So often in life, two choices are presented before you: the right one and the wrong one. The partners you love, the jobs you leave, the cars you drive; there will always be an alternative, another path to choose, another fork in the road.
There is an obsession with the neglected option -- of how lives could be different, for better or worse. Everybody can consider their life at this precise moment and trace the numerous decisions that have led them there; they can then reassess those decisions and determine whether they were right or wrong.
Football is no different: to tackle or not, to pass or shoot. Those are the questions; the margins may even be finer, the implications ultimately greater. How does a love lost compare to a mistimed back pass? What's job dissatisfaction when any option was better than ballooning a penalty over the crossbar?
When Brendan Rodgers sat in front of the media and was asked about the goalkeeping situation at Liverpool, he had two options: to confirm new signing Simon Mignolet as his undisputed No. 1, or to deny the departure of Pepe Reina; to speak of competition between the pair, of the importance of squads to possess two top quality goalkeepers.
He chose the latter. Rodgers may be regretting the decision already.
The arrival of Mignolet was anticipated to be the catalyst for Reina's departure. Reina had been on Barcelona's radar while the Belgian had been on Rodgers', the manager deciding Mignolet would be a younger, better version of Reina. Whether that is true is a debate that will never cease; judgements are already made and fastened to, despite no tangible proof.
Few managers would be so brazen, so foolish, to admit to upgrading somebody publicly. Reina, after all, is the second-longest serving player at the club behind Steven Gerrard; his seven years have been an unquestionable success, even with his slight regression since 2010.
So Rodgers sat, spoke and chose the other option. Words such as competition and depth are firmly fastened to football's lexicon, buzzwords that can be used in conjunction with projects and progress. Sir Alex Ferguson and Andre Villas-Boas, most recently, have done similar; both even went further than Rodgers, allowing David De Gea and Hugo Lloris time on the bench, continuing the facade of competition and depth.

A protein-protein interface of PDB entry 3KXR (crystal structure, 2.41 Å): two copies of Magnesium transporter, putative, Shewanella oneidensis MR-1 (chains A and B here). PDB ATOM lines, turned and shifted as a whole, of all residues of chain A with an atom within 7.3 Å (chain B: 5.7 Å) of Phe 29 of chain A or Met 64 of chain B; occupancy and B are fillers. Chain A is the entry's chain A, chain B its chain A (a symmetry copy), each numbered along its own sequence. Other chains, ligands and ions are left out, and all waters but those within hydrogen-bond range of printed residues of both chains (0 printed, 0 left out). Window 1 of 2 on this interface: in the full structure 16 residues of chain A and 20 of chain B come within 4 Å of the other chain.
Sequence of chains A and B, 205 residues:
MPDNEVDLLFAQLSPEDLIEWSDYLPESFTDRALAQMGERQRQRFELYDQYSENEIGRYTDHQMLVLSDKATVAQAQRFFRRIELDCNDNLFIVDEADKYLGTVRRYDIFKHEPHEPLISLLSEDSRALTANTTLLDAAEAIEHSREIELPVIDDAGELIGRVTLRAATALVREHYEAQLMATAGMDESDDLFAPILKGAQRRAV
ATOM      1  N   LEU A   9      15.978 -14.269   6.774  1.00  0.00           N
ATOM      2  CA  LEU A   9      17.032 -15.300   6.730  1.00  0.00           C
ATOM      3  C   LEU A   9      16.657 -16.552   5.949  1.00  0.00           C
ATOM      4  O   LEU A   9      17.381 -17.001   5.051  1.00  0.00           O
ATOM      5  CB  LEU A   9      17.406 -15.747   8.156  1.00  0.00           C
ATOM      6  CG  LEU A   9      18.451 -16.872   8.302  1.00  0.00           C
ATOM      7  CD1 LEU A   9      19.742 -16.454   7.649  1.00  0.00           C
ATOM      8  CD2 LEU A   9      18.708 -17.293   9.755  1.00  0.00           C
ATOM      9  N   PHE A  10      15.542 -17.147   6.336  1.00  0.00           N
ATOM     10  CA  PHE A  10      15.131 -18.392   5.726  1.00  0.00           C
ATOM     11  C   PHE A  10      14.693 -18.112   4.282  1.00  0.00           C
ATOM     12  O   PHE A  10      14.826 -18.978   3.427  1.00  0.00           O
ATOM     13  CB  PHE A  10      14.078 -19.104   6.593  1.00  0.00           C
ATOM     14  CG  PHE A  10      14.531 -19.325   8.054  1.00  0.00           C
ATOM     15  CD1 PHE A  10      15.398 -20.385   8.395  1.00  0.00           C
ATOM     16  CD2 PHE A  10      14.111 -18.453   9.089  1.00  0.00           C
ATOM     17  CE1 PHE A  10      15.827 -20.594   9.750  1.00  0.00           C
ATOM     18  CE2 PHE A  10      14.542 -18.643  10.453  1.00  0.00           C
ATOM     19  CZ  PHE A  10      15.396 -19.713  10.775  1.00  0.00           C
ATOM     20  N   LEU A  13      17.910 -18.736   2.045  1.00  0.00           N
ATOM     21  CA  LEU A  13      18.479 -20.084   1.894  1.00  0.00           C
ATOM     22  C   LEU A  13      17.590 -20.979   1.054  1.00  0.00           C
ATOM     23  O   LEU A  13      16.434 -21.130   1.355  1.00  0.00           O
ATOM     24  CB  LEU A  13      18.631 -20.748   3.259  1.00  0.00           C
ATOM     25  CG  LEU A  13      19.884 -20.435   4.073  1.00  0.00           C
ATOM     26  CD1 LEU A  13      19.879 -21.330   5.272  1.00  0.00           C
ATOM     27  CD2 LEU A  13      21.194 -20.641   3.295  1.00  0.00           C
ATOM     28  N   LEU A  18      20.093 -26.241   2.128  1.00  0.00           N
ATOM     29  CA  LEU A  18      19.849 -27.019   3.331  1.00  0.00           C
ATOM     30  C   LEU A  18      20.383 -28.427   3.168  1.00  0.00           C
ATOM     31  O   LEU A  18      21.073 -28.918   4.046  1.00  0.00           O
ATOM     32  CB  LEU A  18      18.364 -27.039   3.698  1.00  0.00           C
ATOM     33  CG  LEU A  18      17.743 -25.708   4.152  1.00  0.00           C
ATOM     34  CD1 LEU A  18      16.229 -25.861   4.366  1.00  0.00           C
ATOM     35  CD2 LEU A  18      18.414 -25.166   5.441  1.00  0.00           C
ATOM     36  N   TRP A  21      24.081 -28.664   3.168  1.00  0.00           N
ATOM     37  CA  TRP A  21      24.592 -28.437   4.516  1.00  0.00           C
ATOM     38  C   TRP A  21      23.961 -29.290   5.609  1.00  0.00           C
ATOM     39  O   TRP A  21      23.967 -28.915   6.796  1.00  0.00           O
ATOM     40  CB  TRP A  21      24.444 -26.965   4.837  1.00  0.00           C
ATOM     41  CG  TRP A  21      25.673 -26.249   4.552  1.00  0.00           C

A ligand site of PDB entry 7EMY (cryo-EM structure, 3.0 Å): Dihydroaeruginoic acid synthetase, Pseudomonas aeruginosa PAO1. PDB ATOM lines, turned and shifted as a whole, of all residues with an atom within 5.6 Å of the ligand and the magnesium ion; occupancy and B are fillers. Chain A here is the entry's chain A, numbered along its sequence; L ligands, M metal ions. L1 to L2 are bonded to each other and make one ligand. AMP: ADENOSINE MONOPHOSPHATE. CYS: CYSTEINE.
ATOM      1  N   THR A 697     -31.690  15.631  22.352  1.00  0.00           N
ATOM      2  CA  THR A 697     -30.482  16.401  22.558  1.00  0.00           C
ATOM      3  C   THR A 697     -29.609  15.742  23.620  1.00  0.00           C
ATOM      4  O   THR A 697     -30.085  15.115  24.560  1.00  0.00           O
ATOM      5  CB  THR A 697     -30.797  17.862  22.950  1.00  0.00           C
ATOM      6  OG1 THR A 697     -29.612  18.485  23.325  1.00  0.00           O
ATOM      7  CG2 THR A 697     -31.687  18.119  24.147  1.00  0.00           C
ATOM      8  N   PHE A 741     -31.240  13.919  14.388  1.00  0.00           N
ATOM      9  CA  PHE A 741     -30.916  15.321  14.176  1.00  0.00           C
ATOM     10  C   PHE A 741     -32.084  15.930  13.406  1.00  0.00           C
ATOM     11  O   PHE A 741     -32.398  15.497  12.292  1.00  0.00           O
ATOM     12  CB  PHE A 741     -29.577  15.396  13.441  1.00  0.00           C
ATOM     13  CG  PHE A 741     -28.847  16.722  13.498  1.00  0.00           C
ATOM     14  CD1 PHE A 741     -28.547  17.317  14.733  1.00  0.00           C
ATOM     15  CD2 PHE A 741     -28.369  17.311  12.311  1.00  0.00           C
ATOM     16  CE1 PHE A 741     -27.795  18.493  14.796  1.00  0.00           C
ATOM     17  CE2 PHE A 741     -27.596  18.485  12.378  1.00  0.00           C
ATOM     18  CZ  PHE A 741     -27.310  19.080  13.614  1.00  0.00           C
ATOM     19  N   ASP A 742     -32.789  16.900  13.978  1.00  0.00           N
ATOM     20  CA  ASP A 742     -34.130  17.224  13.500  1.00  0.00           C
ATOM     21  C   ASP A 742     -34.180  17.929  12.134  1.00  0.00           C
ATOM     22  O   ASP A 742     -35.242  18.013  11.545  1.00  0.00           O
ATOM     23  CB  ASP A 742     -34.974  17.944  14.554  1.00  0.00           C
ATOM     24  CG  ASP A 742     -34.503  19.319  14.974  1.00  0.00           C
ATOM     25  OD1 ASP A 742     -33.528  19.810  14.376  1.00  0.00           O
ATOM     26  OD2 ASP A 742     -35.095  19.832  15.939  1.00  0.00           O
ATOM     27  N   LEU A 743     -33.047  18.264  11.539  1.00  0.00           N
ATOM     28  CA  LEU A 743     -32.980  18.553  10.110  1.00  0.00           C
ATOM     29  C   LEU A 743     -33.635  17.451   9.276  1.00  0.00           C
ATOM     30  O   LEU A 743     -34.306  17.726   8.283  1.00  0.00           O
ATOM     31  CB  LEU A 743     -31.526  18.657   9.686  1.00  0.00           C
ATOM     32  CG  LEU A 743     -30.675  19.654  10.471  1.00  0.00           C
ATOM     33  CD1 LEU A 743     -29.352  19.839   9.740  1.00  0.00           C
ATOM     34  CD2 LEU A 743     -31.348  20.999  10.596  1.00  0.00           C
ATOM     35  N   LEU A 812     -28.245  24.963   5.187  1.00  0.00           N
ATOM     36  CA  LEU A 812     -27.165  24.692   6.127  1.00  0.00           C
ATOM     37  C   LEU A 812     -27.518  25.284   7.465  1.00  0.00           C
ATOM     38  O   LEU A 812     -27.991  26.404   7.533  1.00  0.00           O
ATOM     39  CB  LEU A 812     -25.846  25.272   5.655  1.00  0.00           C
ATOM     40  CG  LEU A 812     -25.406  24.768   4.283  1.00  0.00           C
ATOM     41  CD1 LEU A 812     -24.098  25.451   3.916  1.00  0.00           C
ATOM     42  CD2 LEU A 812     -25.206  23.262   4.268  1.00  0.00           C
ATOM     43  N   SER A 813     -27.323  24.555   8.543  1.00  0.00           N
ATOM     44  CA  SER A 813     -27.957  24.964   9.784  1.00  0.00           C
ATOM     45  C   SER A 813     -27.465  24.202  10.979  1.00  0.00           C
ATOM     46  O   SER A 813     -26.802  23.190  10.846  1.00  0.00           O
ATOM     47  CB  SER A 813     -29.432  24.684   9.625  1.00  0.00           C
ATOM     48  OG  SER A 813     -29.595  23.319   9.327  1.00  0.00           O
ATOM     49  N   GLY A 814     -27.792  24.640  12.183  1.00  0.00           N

Liverpool does not have that luxury when its second-choice goalkeeper earns £100,000 a week; few teams do. If Anders Lindegaard or Brad Friedel were assigned as second-choice at Anfield, the club would be far less keen to sell and far more willing to keep up the illusion of competitiveness.
Still, Rodgers chose. He chose to bring Mignolet to the club; he chose to publicly regard Reina as somebody still with a future on Merseyside. With the latter, he had little choice -- to besmirch Reina, and everything he's offered during his Liverpool career, would be folly, an act worthy of the gallows on Walton Breck Road. It would also lower any potential price for Reina, with clubs knowing he is not wanted by the club.
But the gallows are already erected, the torches are lit -- reaction to Reina's actual move to Napoli suggests he made the wrong decision. Indeed, his recent admission that it was a financial decision demonstrates he already knows it.
Damned if he does, damned if he doesn't. The quicker Rodgers realises this, the longer his time at Liverpool may be. There was no right choice, only two wrong ones; until there is success on the pitch, that will remain in the eyes of many.
There is a lot of conjecture about Reina's imminent departure. Reina is thought to have forced this situation, but that is untrue; likewise, this deal does not highlight some form of Machiavellian scheme by Fenway Sports Group to strip the assets from the football club, but simply a reluctance to outlay so much on a goalkeeper who will appear so sparingly.
What is not conjecture is how Liverpool made mistakes in its bid to replace Reina with Mignolet. The club expected a goalkeeper of Reina's calibre to be wanted by plenty of Europe's top sides, most notably his former club Barcelona. He was dropped in the centre of this summer madness and was largely ignored. It is the Hollywood movie drop-off that goes wrong; an exchange that leaves bloodshed and trilby hats strewn across the floor, the package left untouched.
No bloodshed or bullet-scarred hats at Anfield, just anger and frustration. Rodgers has been labelled a liar, unfairly so, for no manager would admit to selling an established player. Football is something, rightly or wrongly, that exists in its own construct, a world that revolves around a Nike-emblazoned ball; its rules and customs are different to reality. If Rodgers is a liar, he is no worse than the crooks and infidels who infest the game.
He is not without blame, nor are those who make the decisions alongside him. If Reina is to leave on loan, it is a deal of incredulity for the second consecutive summer after Andy Carroll's last-minute move last year -- it is also a note of caution that while early summer deals are good business, it's also good business to ensure departures are confirmed as well.
But this is the life of a football manager or, indeed, any mortal man. Choices are made and will come to be thought of as right or wrong, fondly reminisced or bitterly ruminated upon forever.
What Rodgers chose when he sat and spoke about Mignolet and Reina will be ultimately of little consequence, it just feeds the grotesque, burgeoning ogre of hysteria. What will be of consequence is his choice of Mignolet over Reina; it is that decision, more than many others, that could shape his reign at Anfield.